By Michael D. Shaw @ Shaw's Eco-Logic
With any big election, there is plenty of the “thrill of victory and the agony of defeat.” (Apologies to ABC television writer Stanley Ralph Ross.) In the recent contest, some on the “agony of defeat” side have been weighing in on how Mr. Trump might impact science and healthcare. It’s no secret that British journal Nature has become politicized, and it offers up a few tweets under the title “How scientists reacted to the US election results—Trump victory generates shock, disbelief and fear of funding cuts.”
“This is terrifying for science, research, education, and the future of our planet. I guess it’s time for me to go back to Europe.”
“Good luck with funding. Ps my heart is *breaking* for all the young scientists I helped to teach and raise.”
“I do breast cancer research for my PhD.…Scared not only my future but for the future of research and next years @NIH budget.”
Other sources quoted numerous academic scientists who are concerned that cuts in immigration might stop the flow of foreign slave labor (aka grad students). And, there were many references to Trump’s climate change skepticism; his sympathy to those who link autism to vaccinations; and his unhappiness with the NIH.
Let’s unpack this. There is little doubt that the number of foreign graduate students in the sciences has increased dramatically over the last 30 years. For a variety of reasons, American youth have lost some interest in research science—and it goes beyond the lack of job opportunities. As we have noted in an earlier column, Science has over-promised and under-delivered, and it’s getting more difficult to fool the public.
More than that, greed in the halls of academic science knows no bounds. Its profligate ways are shamelessly aided and abetted by deep-pocketed granting agencies such as NIH. Last year, in an article examining research using fetal tissue, we highlighted colossal NIH grants for projects that quite likely would never have any practical value—beyond a welfare scheme for the universities involved.
As to climate change skepticism, Trump has plenty of company. Many people dispute the science involved; the untold billions spent “studying” the problem; and the highly suspicious concomitant massive UN and government power grab. And, let’s not forget the suffocating elitism inherent in trying to prevent poorer countries from improving their lot with abundant electrical energy and infrastructure development.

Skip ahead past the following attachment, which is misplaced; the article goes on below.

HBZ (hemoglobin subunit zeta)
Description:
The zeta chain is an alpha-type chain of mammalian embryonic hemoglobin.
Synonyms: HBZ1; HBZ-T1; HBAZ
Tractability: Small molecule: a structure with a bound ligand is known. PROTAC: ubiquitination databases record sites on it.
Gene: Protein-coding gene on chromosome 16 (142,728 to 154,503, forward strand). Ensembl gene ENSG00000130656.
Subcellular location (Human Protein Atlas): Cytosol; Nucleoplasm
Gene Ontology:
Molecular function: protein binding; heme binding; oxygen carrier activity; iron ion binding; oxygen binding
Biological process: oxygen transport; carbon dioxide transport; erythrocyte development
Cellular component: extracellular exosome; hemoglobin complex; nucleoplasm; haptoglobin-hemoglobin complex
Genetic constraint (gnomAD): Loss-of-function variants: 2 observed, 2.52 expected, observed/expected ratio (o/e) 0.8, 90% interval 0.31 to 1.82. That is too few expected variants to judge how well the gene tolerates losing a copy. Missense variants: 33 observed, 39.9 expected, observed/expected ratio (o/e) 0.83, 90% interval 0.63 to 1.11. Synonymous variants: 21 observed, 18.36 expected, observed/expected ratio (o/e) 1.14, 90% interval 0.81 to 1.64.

One is reminded of Arthur Wellesley, Duke of Wellington, commenting on the grand opening of the Liverpool and Manchester Railway in 1830: “[Railroads will] only encourage the common people to move about needlessly.”
Regarding vaccines/autism, an outright simple connection has been ruled out—at least on an epidemiological basis. And yet, too many correlation/possible causation anecdotes persist. But, where is Science in all this? After all, the ridiculous research of Andrew Wakefield—which attempted to link the MMR vaccine to autism—was published in 1998 in the prestigious journal The Lancet. Notwithstanding its bogus methodology, and a chorus of voices criticizing both the work and Wakefield himself, the article was not retracted until 2010.
More disturbing, perhaps, is that the work of Michael Goldberg MD and others—whereby a neuro-immune origin for autism is proffered—has been painstakingly ignored by most of the medical establishment.
Sadly, since our healthcare system is more aptly described as “disease care,” there is clearly far more money in disease than health. As such, the prospect of lifelong medical intervention for autistic kids makes more business sense to the mandarins of healthcare, than astonishing improvements and even cures, documented by Goldberg. Here and here.
Finally, it must be said that many—if not most—people in science reside on the political left. One explanation is that so many of them derive their livelihoods from government grants. I suggest that they now use their long-idled powers of rational thought to reevaluate their current situation.